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Honorary members

March 23, 2018
By JOYCE COMINGORE (news@breezenewspapers.com) , Cape Coral Daily Breeze

Jean Shields and I are so thrilled to have been presented Honorary Memberships in the Garden Club of Cape Coral at our April meeting. Being recognized is such an honor and paying no more dues is priceless. Sharing our passion for gardening with others and finding likeminded friends with which to do activities together is a real treat. I can only remember one Academy Award acceptance speech --Sally Fields clutching the award and grinning enormously, uttering the immortal words, "you like me!" That's how I'm feeling right now. It's always nice when people mention they read an article I wrote. It's great that someone is reading this time and effort I've put forth.

Many members join a Garden Club when they feel the need to learn about gardening in Florida. Things are done differently here, (unless you've come from a Tropical region) almost the reverse of northern gardening. Basics are the same, but timing is different. Besides that, the bonding that comes from comparing notes creates such marvelous friendships. There are men in our club as well as women. Couples join together, but some other gentlemen have come for the information and activities; they usually sit together at one big table, bolstering each other. We come together to do community projects, doing things with a purpose, disaster relief efforts, beautification, skill-building, learning new ideas and methods and visiting sites that display worthy attention that we can build on for growing our needs.

The Garden Club of Cape Coral is a Federated Garden Club, meaning we share with our overall garden clubs, Lee County Federated Garden Club, and they share with the State Federated Garden Club, and they share with our National Federated Garden Clubs. The common denominator is -Federated. We are one group sharing with all Federated Garden Clubs of America. We share their love of gardening nationwide. Ideas shared from them benefit us locally. We do local school gardens, form community gardens, help environmental causes and nurture our inner desires for beauty, whether by landscapes or floral designs. We each bring our own particular desires to fill a niche in our community's needs as well as our own.

One of the requirements in forming a club is to have a biannual community flower show. Our club will be having ours in April, on the 26th, 27th, and the 28th. This entails having horticulture plants entered and judged, as well as floral designs. I used to tell people we do designs, not arrangements. On the off years, the Federated Lee County Garden Club has theirs, every year there will be one event, just alternating years to help keep from getting crazy and overdone.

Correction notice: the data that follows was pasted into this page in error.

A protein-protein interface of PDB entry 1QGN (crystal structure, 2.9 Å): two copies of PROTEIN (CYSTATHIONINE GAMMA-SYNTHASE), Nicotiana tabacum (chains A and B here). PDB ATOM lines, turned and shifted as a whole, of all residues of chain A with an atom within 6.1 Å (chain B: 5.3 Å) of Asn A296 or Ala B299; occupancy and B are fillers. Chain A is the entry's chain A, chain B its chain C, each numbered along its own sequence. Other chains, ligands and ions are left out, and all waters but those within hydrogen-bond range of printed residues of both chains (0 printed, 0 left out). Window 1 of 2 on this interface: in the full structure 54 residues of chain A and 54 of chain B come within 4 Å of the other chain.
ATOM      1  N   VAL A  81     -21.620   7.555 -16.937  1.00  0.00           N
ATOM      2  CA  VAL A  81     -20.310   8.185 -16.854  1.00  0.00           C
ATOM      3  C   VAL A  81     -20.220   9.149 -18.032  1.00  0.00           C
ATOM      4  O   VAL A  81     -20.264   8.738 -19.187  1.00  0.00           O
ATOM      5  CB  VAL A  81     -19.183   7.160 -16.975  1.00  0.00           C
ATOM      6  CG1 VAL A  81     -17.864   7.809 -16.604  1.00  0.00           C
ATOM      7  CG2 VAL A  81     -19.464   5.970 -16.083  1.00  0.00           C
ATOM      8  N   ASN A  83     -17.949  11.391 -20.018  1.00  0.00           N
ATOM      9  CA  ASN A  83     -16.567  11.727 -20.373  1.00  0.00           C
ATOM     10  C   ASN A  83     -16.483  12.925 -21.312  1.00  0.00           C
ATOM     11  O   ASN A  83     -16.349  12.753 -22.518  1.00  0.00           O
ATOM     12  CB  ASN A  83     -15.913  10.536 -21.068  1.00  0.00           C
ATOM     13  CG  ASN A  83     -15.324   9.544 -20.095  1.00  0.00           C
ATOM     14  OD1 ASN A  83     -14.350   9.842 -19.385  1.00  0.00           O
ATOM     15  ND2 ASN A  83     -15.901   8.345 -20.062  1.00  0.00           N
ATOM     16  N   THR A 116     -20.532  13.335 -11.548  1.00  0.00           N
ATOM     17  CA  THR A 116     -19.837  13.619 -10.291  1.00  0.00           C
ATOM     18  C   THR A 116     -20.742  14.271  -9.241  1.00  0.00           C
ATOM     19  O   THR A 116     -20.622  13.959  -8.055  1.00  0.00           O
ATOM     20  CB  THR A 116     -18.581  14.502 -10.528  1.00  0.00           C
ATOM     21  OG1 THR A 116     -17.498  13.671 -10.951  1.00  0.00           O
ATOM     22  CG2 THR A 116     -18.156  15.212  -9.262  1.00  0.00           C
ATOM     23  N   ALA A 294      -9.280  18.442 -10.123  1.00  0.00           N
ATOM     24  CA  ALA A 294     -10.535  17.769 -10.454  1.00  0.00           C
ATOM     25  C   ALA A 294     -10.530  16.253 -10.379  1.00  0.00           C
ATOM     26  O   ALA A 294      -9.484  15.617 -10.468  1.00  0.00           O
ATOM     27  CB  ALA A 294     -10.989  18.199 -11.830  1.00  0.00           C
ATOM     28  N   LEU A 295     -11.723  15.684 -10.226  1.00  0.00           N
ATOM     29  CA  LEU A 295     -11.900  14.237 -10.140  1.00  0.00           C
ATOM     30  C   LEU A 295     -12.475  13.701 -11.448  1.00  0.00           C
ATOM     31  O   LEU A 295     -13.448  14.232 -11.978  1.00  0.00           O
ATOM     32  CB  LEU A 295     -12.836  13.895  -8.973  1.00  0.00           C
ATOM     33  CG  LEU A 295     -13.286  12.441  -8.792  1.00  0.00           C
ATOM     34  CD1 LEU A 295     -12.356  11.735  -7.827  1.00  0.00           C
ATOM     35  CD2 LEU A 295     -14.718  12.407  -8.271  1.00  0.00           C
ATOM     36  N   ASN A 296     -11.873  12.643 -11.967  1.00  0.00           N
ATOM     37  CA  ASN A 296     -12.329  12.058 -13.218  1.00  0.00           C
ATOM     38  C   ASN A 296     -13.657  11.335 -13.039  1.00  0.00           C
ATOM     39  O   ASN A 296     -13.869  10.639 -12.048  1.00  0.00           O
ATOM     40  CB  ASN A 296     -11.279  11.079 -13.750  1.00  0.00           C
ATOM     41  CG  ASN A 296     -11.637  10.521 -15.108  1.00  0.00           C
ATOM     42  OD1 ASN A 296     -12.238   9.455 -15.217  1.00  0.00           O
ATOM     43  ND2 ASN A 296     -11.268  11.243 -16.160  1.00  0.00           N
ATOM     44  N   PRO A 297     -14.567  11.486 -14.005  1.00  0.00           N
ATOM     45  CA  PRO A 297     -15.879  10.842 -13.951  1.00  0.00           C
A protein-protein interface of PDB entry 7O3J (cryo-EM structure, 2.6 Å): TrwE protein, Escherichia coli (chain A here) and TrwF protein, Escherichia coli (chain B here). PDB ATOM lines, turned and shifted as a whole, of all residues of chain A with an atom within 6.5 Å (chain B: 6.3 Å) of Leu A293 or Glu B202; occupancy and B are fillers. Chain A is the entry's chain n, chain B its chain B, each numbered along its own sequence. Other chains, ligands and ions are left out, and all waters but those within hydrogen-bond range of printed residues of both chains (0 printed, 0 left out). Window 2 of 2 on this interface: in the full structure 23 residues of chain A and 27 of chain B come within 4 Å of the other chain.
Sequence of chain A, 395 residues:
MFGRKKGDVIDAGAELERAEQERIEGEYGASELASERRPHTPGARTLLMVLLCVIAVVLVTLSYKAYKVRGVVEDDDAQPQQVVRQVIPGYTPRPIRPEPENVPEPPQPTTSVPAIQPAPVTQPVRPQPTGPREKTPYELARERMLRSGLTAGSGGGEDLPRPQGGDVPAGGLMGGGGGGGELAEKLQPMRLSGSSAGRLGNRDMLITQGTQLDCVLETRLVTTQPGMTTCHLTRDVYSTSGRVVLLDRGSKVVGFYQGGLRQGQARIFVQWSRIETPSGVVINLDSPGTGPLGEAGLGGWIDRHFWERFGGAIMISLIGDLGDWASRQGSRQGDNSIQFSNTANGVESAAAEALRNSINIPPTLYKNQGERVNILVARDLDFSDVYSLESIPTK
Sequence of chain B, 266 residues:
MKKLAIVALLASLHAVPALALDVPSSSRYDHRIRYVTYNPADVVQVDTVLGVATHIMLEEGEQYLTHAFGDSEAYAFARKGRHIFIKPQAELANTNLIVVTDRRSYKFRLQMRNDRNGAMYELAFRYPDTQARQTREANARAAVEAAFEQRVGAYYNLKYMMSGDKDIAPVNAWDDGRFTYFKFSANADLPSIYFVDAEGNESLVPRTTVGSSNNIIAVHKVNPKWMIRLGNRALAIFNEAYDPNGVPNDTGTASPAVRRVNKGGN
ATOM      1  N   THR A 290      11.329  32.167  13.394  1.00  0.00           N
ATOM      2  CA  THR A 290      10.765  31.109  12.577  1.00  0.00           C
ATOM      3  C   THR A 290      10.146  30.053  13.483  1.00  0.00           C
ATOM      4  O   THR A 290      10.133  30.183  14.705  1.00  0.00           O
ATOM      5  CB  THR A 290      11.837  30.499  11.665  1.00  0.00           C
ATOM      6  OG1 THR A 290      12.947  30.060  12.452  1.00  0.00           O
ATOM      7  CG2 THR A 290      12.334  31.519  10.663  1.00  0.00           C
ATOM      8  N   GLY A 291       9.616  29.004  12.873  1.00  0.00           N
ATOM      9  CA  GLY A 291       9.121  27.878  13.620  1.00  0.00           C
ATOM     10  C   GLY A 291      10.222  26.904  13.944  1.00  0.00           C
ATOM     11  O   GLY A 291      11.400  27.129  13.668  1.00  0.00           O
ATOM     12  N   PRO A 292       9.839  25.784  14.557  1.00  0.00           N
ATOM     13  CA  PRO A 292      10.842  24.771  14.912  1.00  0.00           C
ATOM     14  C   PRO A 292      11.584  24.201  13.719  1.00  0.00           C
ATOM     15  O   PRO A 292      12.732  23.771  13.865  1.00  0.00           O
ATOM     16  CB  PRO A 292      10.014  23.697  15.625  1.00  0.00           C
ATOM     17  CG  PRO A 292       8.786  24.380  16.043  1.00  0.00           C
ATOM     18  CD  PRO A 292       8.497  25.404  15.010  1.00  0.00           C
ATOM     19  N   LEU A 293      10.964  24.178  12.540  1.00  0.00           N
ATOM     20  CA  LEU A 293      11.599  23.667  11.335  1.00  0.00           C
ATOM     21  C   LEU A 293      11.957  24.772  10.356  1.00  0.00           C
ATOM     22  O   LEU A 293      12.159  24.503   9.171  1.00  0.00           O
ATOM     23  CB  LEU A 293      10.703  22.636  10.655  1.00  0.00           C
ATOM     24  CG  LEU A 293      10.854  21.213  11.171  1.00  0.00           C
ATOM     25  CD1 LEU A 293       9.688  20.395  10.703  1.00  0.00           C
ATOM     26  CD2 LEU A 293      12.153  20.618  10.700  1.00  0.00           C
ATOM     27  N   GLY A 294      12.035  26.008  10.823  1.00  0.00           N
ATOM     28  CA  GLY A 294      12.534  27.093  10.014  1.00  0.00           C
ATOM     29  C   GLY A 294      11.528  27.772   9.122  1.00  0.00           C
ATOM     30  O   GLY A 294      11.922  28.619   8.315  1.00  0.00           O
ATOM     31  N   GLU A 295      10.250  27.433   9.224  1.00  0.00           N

We have finished our fundraiser, March in the Park. Thanks to all who turned out and participated. It was a successful money raiser. We provide scholarships to local high school students interested in horticulture for their endeavors. We maintain the Rose Garden at the Historic Society, the Butterfly Garden at the library, and the gardens at City Hall. We provide support and plants for Habitat for Humanity, support for Camp Wekiva participation and S.E.E.K. We are ever growing in knowledge and deeds. There are many satisfying skill outlets available in which members can participate, or we're open to having you start your own new idea.

Just because I love trees and their benefits, doesn't mean everyone else does. We all do our own thing. I've been a little jangled lately and been searching for a good forest bathing. My daughter suggested I do the Eco walk at Four Mile Cove. Sounds like a good idea.

Another good idea is NASA's idea that every home needs at least one oxygen bomb. You probably know by now that plants possess amazing properties when it comes to cleansing our air and creating a healthy environment. Because we keep our homes closed up tight, we should keep at least 15 to 18 plants in our home to filter the air and eliminate the mold and toxins therein, especially in our bedrooms.

Aloe vera is an incredibly potent oxygen bomb. This plant is as effective as nine biological air purifiers in cans. It releases oxygen all the while absorbing carbon dioxide, carbon monoxide and formaldehyde.

Aloe Vera is one of the healthiest plants on our planet. Aloe also serves as medical help, soothing cuts and burns. Another is the weeping fig (ficus benjamina) tree.

Other health helping plants are spider plants (you've seen those hanging baskets with their regenerative hanging clusters), a single spider plant cleanses about 200 square meters area. These oxygen bombs exhale oxygen at nighttime, while doing their cleansing in the daytime. Good soldiers to guard the inside our homes. Sanseveria trifascinata, mother-in-laws tongue or snake plant. For color try Gerbera Daisys, chrysanthemums or azaleas in spots with 6 hours of full sun. Golden Pothos or Devil's Ivy, Scindapsus aures, is good in the garage to combat exhaust fumes, carbon monoxide.

The straight up growing red-edged Draceana Marginata can get 15 feet tall and help English Ivy (Hedrera helix) is considered by the National Park Service to be an aggressive invader that threatens all vegetation levels of forested and open area. Indoors it helps being kept in a containerized pot. So not just outdoors, trees, if manageable, are a help indoors. Don't forget to thank them.

Joyce Comingore is a Master Gardener, hibiscus enthusiast and honorary member of the Garden Club of Cape Coral.

 
 
 

 

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